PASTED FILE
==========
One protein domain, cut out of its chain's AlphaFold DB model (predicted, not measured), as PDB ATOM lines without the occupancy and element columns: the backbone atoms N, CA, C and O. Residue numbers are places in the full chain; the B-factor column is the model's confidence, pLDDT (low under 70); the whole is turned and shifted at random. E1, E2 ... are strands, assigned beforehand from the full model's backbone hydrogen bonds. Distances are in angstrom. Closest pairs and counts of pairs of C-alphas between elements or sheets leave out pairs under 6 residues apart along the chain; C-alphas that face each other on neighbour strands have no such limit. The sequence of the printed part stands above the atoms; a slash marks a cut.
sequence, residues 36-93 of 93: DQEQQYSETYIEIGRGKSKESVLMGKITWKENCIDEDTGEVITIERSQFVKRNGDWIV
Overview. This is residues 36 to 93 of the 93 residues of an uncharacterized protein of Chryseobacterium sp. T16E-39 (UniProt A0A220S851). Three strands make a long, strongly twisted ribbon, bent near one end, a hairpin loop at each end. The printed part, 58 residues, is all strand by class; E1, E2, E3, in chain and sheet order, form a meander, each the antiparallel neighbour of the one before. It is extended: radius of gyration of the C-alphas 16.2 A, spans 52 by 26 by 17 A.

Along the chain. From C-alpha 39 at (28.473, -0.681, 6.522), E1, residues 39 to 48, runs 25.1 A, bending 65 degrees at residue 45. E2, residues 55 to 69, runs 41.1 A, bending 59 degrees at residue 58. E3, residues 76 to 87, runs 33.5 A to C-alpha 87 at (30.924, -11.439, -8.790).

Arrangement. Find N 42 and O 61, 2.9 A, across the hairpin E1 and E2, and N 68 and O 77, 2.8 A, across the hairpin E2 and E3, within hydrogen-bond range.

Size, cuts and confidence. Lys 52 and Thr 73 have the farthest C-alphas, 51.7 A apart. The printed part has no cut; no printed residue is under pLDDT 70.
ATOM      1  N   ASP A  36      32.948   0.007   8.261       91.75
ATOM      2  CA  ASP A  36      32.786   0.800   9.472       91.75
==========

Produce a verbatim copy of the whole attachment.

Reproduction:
One protein domain, cut out of its chain's AlphaFold DB model (predicted, not measured), as PDB ATOM lines without the occupancy and element columns: the backbone atoms N, CA, C and O. Residue numbers are places in the full chain; the B-factor column is the model's confidence, pLDDT (low under 70); the whole is turned and shifted at random. E1, E2 ... are strands, assigned beforehand from the full model's backbone hydrogen bonds. Distances are in angstrom. Closest pairs and counts of pairs of C-alphas between elements or sheets leave out pairs under 6 residues apart along the chain; C-alphas that face each other on neighbour strands have no such limit. The sequence of the printed part stands above the atoms; a slash marks a cut.
sequence, residues 36-93 of 93: DQEQQYSETYIEIGRGKSKESVLMGKITWKENCIDEDTGEVITIERSQFVKRNGDWIV
Overview. This is residues 36 to 93 of the 93 residues of an uncharacterized protein of Chryseobacterium sp. T16E-39 (UniProt A0A220S851). Three strands make a long, strongly twisted ribbon, bent near one end, a hairpin loop at each end. The printed part, 58 residues, is all strand by class; E1, E2, E3, in chain and sheet order, form a meander, each the antiparallel neighbour of the one before. It is extended: radius of gyration of the C-alphas 16.2 A, spans 52 by 26 by 17 A.

Along the chain. From C-alpha 39 at (28.473, -0.681, 6.522), E1, residues 39 to 48, runs 25.1 A, bending 65 degrees at residue 45. E2, residues 55 to 69, runs 41.1 A, bending 59 degrees at residue 58. E3, residues 76 to 87, runs 33.5 A to C-alpha 87 at (30.924, -11.439, -8.790).

Arrangement. Find N 42 and O 61, 2.9 A, across the hairpin E1 and E2, and N 68 and O 77, 2.8 A, across the hairpin E2 and E3, within hydrogen-bond range.

Size, cuts and confidence. Lys 52 and Thr 73 have the farthest C-alphas, 51.7 A apart. The printed part has no cut; no printed residue is under pLDDT 70.
ATOM      1  N   ASP A  36      32.948   0.007   8.261       91.75
ATOM      2  CA  ASP A  36      32.786   0.800   9.472       91.75